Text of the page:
John came home Sunday after playing golf, greeted his wife Sue and asked, “What did the preacher preach on today?”
“Sin,” she said.
“What did he say about it?” asked John.
“Don’t do it,” Sue replied.
John asked, “Did he say leaving church early for a tee time was a sin?”
Sue answered, “No. He didn’t. He left after the last hymn. How did you play today?”
Satisfied, John said, “I played good. Beat the preacher 1 up on the last hole!”
Since the first bite of the apple, sin has been the pink elephant in the room. We try not to think about it, but our repression amplifies the image. Apple consumption is at an all-time high. Our fondness for the fruit has sensitized our palates and cultivated our taste for those Galas and McIntoshs, Detroit Reds and Fujis among the many.
We chose to elevate the apple to cliché immortality, not satisfied with resting in its nutrient sweetness. In our efforts to re-frame, re-phrase and re-package this pink elephant, we did not dare say — a sin a day keeps the doctor away.
But let’s not stop in our quest. Let’s revel in its multiplicative products – apple butter, fried pies, candied apples, cider and so on — name a computer, phone and a whole company after the tasty fruit. Adam’s first bite doesn’t seem so original anymore, does it?
Our relationship with sin is no relationship at all. Sin exudes our being as oxygen fills our lungs. Our conflict is not so complicated or misunderstood, it’s simply inconvenient. It doesn’t fit our will. It doesn’t fit God’s either.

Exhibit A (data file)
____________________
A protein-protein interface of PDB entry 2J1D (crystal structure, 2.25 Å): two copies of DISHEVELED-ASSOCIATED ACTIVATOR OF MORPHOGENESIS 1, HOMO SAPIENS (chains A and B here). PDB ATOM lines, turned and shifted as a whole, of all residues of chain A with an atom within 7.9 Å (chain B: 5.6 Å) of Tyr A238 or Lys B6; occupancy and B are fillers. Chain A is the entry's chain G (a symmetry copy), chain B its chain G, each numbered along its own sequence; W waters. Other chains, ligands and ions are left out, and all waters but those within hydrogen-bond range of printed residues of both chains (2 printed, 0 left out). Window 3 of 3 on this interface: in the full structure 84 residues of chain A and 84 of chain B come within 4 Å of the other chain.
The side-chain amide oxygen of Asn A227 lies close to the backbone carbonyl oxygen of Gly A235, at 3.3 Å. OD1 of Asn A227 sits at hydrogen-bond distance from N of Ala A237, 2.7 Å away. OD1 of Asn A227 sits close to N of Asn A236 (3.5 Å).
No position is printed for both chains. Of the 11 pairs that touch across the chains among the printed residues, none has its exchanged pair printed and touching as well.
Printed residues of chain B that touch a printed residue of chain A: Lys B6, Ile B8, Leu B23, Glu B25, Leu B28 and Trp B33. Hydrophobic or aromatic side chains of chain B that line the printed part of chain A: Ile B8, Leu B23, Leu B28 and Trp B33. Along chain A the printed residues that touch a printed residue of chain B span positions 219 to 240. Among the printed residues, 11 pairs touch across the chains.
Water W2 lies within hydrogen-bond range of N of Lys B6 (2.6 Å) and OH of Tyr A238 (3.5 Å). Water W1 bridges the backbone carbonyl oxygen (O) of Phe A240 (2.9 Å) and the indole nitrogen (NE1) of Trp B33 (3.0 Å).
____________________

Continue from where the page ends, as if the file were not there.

There is a theme to our shalt nots. Each one is a theft — a theft of God’s dominion, his desire and love for us. We reason, on our own terms, an apple a day is not so bad. In the end, we want to know what God knows while our brains reject the don’t.
Somewhere along the way, in our childhood double dares, when we learned to stand on our own two feet we forgot to rely on God. As life became the wondering and wandering path we left our dependent innocence behind us, grasping for his knowledge before he desired us to know.
Hard is the manner and description my own sin evokes as I write this column. I teeter on sententiousness as I wish to say, as we all do, “I’m O.K., you’re not O.K.”
The culture baits my thought. Deep in my soul, I know the truth.
I read somewhere you must love God more than the sin. The Psalmist said it first, “blessed are the people who know the joyful sound! They walk, O Lord, in the light of your countenance. In Your name, they rejoice all day long…For our shield belongs to the Lord” (Psalm 89: 15, 16a, 18a).
When you love the Lord all day long, who has time for pink elephants?
“Those who have ears to hear, let them hear” (Matthew 11:15).
Deck Cheatham has been a golf professional for more than 40 years. He lives with his family in Dalton. Contact him at firstname.lastname@example.org.